I have a question on integrals.

SusanCoutu

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My question is if the derivative of a function is only a very close approximation to the actual marginal change of the function, provided dx is very small compared to dy, then shouldn't any integrals arrived from the derivative by using integration be only an approximation as well of the function the derivative was originally supposed to represent? My textbook seems to suggest that an integral arrived at by using antidifferentiation is indeed the true antiderivative and thus it's a perfect description of any measurement of total change, but I just find it hard to wrap my head around how it should be possible to arrive at the original by reversing only an approximation. Maybe my understanding of this is flawed.
Thanks for any help!
 

Subhotosh Khan

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My question is if the derivative of a function is only a very close approximation to the actual marginal change of the function, provided dx is very small compared to dy, then shouldn't any integrals arrived from the derivative by using integration be only an approximation as well of the function the derivative was originally supposed to represent? My textbook seems to suggest that an integral arrived at by using antidifferentiation is indeed the true antiderivative and thus it's a perfect description of any measurement of total change, but I just find it hard to wrap my head around how it should be possible to arrive at the original by reversing only an approximation. Maybe my understanding of this is flawed.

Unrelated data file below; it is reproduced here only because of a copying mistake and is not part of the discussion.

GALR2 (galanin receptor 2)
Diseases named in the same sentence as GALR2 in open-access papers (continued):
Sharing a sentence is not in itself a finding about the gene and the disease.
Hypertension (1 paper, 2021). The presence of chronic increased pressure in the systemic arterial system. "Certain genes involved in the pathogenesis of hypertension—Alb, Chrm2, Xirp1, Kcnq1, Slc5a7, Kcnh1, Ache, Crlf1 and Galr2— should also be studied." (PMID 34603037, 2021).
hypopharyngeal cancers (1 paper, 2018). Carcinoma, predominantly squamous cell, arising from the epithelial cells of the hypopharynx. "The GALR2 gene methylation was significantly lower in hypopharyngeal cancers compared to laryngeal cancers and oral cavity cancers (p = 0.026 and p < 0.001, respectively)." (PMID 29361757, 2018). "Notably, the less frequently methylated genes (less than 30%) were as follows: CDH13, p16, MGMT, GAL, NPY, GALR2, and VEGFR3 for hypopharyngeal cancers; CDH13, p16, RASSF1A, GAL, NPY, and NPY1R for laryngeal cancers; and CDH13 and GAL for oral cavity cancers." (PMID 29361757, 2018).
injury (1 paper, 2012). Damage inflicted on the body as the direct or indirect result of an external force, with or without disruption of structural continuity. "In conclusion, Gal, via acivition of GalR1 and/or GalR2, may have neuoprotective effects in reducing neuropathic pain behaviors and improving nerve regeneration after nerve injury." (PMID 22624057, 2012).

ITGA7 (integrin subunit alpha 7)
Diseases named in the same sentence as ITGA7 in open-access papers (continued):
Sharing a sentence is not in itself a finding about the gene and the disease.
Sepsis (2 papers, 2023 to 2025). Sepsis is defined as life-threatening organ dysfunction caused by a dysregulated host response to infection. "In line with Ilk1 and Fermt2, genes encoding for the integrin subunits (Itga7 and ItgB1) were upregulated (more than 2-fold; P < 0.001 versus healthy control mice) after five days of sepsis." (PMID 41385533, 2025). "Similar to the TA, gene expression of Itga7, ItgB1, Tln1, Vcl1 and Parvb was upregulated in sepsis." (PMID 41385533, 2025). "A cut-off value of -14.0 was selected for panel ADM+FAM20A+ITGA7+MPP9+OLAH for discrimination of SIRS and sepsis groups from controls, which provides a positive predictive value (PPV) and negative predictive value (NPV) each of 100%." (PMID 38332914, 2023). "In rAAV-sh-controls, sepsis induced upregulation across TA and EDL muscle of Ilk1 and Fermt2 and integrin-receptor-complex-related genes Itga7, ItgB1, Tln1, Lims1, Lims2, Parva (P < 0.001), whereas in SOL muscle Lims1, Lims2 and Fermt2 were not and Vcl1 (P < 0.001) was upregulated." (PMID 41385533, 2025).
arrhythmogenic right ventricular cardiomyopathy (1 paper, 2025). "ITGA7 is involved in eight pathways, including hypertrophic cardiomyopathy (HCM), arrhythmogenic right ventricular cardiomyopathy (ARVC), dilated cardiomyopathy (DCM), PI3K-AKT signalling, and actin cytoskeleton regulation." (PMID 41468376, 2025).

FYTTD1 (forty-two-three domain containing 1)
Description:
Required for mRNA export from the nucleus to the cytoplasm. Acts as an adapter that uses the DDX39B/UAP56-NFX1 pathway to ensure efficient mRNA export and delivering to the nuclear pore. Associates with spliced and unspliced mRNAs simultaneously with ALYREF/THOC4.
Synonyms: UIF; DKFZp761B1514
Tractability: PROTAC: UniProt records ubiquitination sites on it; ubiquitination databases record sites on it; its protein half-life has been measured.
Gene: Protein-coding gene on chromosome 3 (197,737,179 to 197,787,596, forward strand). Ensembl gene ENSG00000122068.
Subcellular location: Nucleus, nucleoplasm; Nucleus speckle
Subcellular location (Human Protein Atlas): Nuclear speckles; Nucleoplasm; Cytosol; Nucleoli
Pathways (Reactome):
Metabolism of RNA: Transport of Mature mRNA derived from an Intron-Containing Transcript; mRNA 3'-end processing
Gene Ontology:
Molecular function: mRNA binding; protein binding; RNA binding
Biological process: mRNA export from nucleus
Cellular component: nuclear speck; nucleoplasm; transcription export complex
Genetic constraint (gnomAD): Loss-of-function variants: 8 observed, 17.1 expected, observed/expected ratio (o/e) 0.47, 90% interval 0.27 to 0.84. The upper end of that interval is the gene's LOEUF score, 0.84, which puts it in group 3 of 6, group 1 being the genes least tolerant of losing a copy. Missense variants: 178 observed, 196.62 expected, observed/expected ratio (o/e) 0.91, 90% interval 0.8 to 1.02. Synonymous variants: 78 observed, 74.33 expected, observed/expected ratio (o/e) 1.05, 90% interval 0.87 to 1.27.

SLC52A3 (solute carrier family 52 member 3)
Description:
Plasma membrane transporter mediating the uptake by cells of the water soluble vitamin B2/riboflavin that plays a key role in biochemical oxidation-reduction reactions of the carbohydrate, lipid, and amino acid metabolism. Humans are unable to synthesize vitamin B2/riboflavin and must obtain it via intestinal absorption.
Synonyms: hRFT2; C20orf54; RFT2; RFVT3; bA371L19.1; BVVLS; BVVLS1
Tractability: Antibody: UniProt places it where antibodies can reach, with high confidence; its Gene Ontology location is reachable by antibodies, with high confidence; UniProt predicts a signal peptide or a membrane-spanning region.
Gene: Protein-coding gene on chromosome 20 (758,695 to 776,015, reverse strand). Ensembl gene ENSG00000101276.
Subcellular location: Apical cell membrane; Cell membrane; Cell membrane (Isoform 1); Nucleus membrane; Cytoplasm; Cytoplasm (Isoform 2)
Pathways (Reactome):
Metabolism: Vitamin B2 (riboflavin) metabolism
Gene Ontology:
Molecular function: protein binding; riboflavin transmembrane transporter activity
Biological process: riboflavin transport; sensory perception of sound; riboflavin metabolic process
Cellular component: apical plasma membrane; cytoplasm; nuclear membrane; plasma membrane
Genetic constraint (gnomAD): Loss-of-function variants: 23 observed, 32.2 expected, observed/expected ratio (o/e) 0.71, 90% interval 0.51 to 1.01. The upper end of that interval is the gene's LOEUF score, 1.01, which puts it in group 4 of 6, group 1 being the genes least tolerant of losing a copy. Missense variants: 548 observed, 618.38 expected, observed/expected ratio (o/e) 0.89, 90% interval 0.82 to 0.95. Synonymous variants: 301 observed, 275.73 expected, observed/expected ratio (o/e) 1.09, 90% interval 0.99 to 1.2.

Thanks for any help!
This is a topic of face-to-face discussion. It is very hard to explain through "posts" - at least for me.

For the time being - just take it for granted.

Ask this question to your teacher and have a face-to-face discussion with the teacher.

Before that brush-up your concept of limit - thoroughly.
 

tkhunny

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This was a common difficulty prior to the emergence of the calculus. It was thought that if we chopped things up in small enough pieces, then we could measure them exactly. Eventually, we figured out that Real Numbers are dense. There is no space small enough so that you can get from one Real Number to the next. (Like you can with Natural Numbers).

Let's abandon that concept and truly attempt to understand the Calculus. If the derivative or the integral is just an approximation, then you do not understand the limit - you stopped before you actually found the limit. We sometimes use words like "in the limit" or "at the limit" or "take the limit". These are okay, but not perfect. The simplest example to understand is the common question:

Is 0.99999.... EQUAL to one (1), or is it just an approximation of one (1)? Maybe really, REALLY close?

Well, if "..." means you just keep going, then it IS EQUAL to one (1). If you stop, somewhere, anywhere, then it is only an approximation. I like to think of it with this question: If 0.999..... is NOT EQUAL to one (1), then how far from one (1) is it? You cannot supply a meaningful answer.